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In conclusion … the foregoing theory is moderately conservative PowerPoint Presentation
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In conclusion … the foregoing theory is moderately conservative

In conclusion … the foregoing theory is moderately conservative

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In conclusion … the foregoing theory is moderately conservative

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  1. In conclusion … the foregoing theory is moderately conservative The State will have to exercise a guiding influence on the propensity to consume partly through its scheme of taxation, partly by fixing the rate of interest, and partly … in other ways. … [it is] unlikely that the influence of banking policy on the rate of interest will be sufficient by itself to determine an optimum rate of investment. [T]herefore, a somewhat comprehensive socialisation of investment will prove the only means of securing an approximation to full employment. … beyond this no obvious case is made for a system of State Socialism … If the State is able to determine the aggregate amount of resources devoted to [investment] and the basic rate of reward to those who own [capital], it will have accomplished all that is necessary. …if our central controls [establish] full employment as nearly as is practicable, …then there is no objection to the classical analysis of the manner in which private self-interest will determine what in particular is produced, in what proportions the factors of production will be combined to produce it, and how the value of the final product will be distributed …

  2. 1926:Economic Journal, Only constant returns compatible with perfect competition. 1951-73: Collected Works of Ricardo 1960: Production of Commodities by Means of Commodities: Prelude to a Critique of Economic Theory Piero Sraffa 1898 - 1983 Joan Robinson 1903 - 1983 Keynes’ Circus James Meade 1907 - 1995 E. A. G. Robinson 1897 - 1994 "I have my heart to the left and my brain to the right." Richard F. Kahn 1905 - 1989 Co-author of General Theory?

  3. Michal Kalecki: A Parallel Development of the General Theory? • Engineering education, Warsaw Poly • Polish business cycle institute • Sweden (1935), England (1936 – 1945) • International Labor Organization; United Nations New York (till 1955) • Warsaw professor • Keynes: A deviationist from Marshall • Kalecki: A deviationist from Marx • Macroeconomics of class conflict • “When workers spend what they earn, capitalists earn what they spend” Proba teorii koniunktury (An essay on the theory of the business cycle), Warsaw: 1933 • I  Y (a multiplier process)  Profit  S = I • As in General Theory, investment spending drives the macroeconomy … and generates fluctuations Michael Kalecki 1899 - 1970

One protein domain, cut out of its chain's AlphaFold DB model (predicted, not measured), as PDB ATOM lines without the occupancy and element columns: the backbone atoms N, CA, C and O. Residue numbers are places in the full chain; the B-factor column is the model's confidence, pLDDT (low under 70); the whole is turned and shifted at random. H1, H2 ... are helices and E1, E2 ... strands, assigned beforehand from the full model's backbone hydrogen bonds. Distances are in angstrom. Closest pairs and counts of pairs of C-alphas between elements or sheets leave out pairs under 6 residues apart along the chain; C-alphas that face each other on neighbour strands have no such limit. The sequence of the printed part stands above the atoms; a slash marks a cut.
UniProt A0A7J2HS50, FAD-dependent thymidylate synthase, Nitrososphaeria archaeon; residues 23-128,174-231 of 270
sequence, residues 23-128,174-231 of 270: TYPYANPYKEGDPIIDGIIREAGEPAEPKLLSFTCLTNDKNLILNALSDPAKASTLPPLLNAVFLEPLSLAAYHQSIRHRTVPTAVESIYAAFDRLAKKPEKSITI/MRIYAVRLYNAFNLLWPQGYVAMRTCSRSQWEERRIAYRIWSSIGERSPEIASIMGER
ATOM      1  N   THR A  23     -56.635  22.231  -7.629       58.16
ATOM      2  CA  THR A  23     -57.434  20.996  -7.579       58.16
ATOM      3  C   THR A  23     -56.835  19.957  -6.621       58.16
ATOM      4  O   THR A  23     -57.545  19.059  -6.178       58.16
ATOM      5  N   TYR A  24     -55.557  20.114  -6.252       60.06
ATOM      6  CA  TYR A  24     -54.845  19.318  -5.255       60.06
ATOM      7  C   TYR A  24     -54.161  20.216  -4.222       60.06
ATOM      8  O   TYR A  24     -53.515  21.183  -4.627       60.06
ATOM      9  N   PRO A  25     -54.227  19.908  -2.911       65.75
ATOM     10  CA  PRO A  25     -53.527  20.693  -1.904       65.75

4. Kalecki’s Economics • Capitalist share (1 - α) determined by monopoly power • Capitalist Profit depends on Capitalist Spending Profit = Capitalist Spending = c0 + mpc x Profit + I  Profit = (c0 + I)/(1 – mpc) • Capitalists earn what they spend • Recall widow’s cruse from Keynes’ Treatise on Money • When capitalists’ mpc = 0 and workers’ mps = 0, economy’s mps = (1 – α) and investment multiplier = ΔY/ΔI = 1 / (1 – α) • Investment is own undoing: I = m x Profit – m x K • As capital stock increases, borrowers and lenders risks increase • If the entrepreneur is not cautious enough in his investment activity, it is the creditor who imposes on his calculation the burden of increasing risk…Anticipation of Minsky • The tragedy of investment is that it causes crises because it is useful…it is not the theory [Kalecki’s] that is paradoxical but its subject—the capitalist system. • Attack on Pigou (real balance) effect • Falling wages and prices  “catastrophic increase” in debt burden  “wholesale bankruptcy and a confidence crisis.” • Recall Fisher’s debt-deflation theory of depression  anticipation of Minsky • G must offset vagaries and secular decline of I